Dietary zinc, calcium and nickel are associated with lower childhood blood lead levels

Brian Gulson*, Karen Mizon, Alan Taylor, Michael Wu

*Corresponding author for this work

    Research output: Contribution to journalArticlepeer-review

    17 Citations (Scopus)


    The potential mitigation of elevated blood lead (PbB) levels with nutrient intake remains debatable. A comprehensive review by Kordas (2017) concluded that careful examination of the links between nutrition (nutritional status, nutrients, diet) and lead (Pb) exposure revealed limited and tenuous evidence. We have measured 20 elements including calcium (Ca), chromium (Cr), copper (Cu), iron (Fe), magnesium (Mg), manganese (Mn), nickel (Ni), zinc (Zn), and Pb from 6-day duplicate diets of 108 young children over a 5-year period and expressed these as intakes per body weight. Bivariate analyses showed a weak positive association between the Pb content in the diets of the participants and the level of Pb in their blood, as might be expected. Weak, but negative, associations occurred between the other elements in the diet and PbB. The associations for Ca, Mg, Ni and Zn were statistically significant for both subject-based (between subjects) and within-subject effects: that is, as the levels of elements in diet increased, the PbB level decreased. The largest percentage of variance of PbB in the context of the bivariate model accounted for was 4.23% for Zn, followed by Ca (3.91%) and Fe (2.20%). Supplementary analyses indicated that the between- and within-subject effects did not vary with the age at which participants entered the study, or with the levels of elements at their first measurement. A multivariable analysis using Weighted Quantile Sum Regressions showed that a weighted composite comprised of all the dietary elements had a significant association with PbB when adjusted for Pb in the diet and other covariates and also when adjusted for Pb in house dust; the latter was found to have the strongest association with PbB in earlier analyses. The highest weights were for Ca (0.29), Ni (0.27) and Zn (0.22); these results are generally consistent with those from the mixed model analyses.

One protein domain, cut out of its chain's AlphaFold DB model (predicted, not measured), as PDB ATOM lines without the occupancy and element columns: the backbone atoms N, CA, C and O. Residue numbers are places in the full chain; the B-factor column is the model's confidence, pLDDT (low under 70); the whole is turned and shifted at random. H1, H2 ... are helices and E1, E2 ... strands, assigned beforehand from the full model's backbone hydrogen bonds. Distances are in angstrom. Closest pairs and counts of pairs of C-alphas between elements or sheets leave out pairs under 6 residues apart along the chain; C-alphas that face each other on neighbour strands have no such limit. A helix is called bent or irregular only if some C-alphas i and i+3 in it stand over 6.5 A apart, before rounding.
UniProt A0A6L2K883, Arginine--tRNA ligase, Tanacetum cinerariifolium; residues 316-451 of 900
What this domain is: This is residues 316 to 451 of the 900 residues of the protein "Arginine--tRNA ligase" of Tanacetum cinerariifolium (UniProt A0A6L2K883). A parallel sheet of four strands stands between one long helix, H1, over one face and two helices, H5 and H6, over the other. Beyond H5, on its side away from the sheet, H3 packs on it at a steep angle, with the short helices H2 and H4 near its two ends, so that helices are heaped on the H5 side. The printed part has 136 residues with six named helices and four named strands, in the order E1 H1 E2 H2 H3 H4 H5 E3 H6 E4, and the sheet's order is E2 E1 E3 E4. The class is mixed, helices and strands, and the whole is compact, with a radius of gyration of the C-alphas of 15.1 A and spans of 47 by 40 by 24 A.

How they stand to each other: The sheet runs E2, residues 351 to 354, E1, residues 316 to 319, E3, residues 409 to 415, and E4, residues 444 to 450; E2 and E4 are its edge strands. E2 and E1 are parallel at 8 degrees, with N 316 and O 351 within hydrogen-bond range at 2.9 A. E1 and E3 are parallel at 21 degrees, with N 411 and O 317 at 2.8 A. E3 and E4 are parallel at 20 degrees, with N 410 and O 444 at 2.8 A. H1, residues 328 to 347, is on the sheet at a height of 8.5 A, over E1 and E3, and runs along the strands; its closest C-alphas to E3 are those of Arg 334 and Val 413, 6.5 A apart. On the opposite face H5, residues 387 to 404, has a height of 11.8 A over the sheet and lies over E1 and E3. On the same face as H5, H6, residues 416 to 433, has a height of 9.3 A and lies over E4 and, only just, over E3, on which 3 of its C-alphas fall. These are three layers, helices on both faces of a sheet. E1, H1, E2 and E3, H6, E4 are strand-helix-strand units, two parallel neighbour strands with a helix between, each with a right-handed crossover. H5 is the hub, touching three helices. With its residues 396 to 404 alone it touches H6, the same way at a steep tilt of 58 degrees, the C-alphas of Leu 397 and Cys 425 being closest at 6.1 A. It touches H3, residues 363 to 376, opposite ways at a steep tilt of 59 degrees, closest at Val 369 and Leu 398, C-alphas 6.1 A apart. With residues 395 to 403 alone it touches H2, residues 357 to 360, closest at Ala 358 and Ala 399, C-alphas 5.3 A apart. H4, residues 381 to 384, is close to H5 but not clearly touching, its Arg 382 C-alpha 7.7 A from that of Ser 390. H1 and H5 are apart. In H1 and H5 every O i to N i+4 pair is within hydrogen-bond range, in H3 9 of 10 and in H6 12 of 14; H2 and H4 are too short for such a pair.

Original languageEnglish
    Pages (from-to)439-444
    Number of pages6
    JournalEnvironmental Research
    Publication statusPublished - Jan 2019


    • Blood lead
    • Children
    • Diet
    • Nutrients
    • Interior dust
    • WQS


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